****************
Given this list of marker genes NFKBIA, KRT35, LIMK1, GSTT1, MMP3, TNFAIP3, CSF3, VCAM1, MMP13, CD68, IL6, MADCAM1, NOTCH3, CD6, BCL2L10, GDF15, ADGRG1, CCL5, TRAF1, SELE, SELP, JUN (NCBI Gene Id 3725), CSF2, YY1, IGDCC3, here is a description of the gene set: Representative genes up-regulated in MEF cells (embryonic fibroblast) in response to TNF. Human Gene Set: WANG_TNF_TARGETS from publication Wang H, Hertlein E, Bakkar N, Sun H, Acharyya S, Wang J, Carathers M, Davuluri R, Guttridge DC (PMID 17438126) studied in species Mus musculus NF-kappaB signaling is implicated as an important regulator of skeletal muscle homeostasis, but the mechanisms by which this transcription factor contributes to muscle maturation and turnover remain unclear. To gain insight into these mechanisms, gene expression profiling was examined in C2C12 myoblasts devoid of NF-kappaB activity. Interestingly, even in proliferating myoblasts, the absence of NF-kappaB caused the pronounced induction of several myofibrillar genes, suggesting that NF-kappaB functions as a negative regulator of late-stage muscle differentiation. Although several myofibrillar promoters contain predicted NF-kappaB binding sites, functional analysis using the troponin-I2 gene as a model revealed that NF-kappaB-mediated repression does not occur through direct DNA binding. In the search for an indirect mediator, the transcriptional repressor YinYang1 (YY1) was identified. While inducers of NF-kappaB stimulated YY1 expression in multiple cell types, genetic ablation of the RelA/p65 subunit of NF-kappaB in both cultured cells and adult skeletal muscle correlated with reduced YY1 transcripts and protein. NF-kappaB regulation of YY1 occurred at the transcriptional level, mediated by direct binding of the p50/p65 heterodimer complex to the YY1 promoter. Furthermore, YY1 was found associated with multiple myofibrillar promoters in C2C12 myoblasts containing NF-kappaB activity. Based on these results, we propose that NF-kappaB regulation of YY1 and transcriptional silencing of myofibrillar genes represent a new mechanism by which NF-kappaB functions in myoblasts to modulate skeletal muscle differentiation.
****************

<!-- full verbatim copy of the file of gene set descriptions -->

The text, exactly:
Given this list of marker genes NFKBIA, KRT35, LIMK1, GSTT1, MMP3, TNFAIP3, CSF3, VCAM1, MMP13, CD68, IL6, MADCAM1, NOTCH3, CD6, BCL2L10, GDF15, ADGRG1, CCL5, TRAF1, SELE, SELP, JUN (NCBI Gene Id 3725), CSF2, YY1, IGDCC3, here is a description of the gene set: Representative genes up-regulated in MEF cells (embryonic fibroblast) in response to TNF. Human Gene Set: WANG_TNF_TARGETS from publication Wang H, Hertlein E, Bakkar N, Sun H, Acharyya S, Wang J, Carathers M, Davuluri R, Guttridge DC (PMID 17438126) studied in species Mus musculus NF-kappaB signaling is implicated as an important regulator of skeletal muscle homeostasis, but the mechanisms by which this transcription factor contributes to muscle maturation and turnover remain unclear. To gain insight into these mechanisms, gene expression profiling was examined in C2C12 myoblasts devoid of NF-kappaB activity. Interestingly, even in proliferating myoblasts, the absence of NF-kappaB caused the pronounced induction of several myofibrillar genes, suggesting that NF-kappaB functions as a negative regulator of late-stage muscle differentiation. Although several myofibrillar promoters contain predicted NF-kappaB binding sites, functional analysis using the troponin-I2 gene as a model revealed that NF-kappaB-mediated repression does not occur through direct DNA binding. In the search for an indirect mediator, the transcriptional repressor YinYang1 (YY1) was identified. While inducers of NF-kappaB stimulated YY1 expression in multiple cell types, genetic ablation of the RelA/p65 subunit of NF-kappaB in both cultured cells and adult skeletal muscle correlated with reduced YY1 transcripts and protein. NF-kappaB regulation of YY1 occurred at the transcriptional level, mediated by direct binding of the p50/p65 heterodimer complex to the YY1 promoter. Furthermore, YY1 was found associated with multiple myofibrillar promoters in C2C12 myoblasts containing NF-kappaB activity. Based on these results, we propose that NF-kappaB regulation of YY1 and transcriptional silencing of myofibrillar genes represent a new mechanism by which NF-kappaB functions in myoblasts to modulate skeletal muscle differentiation.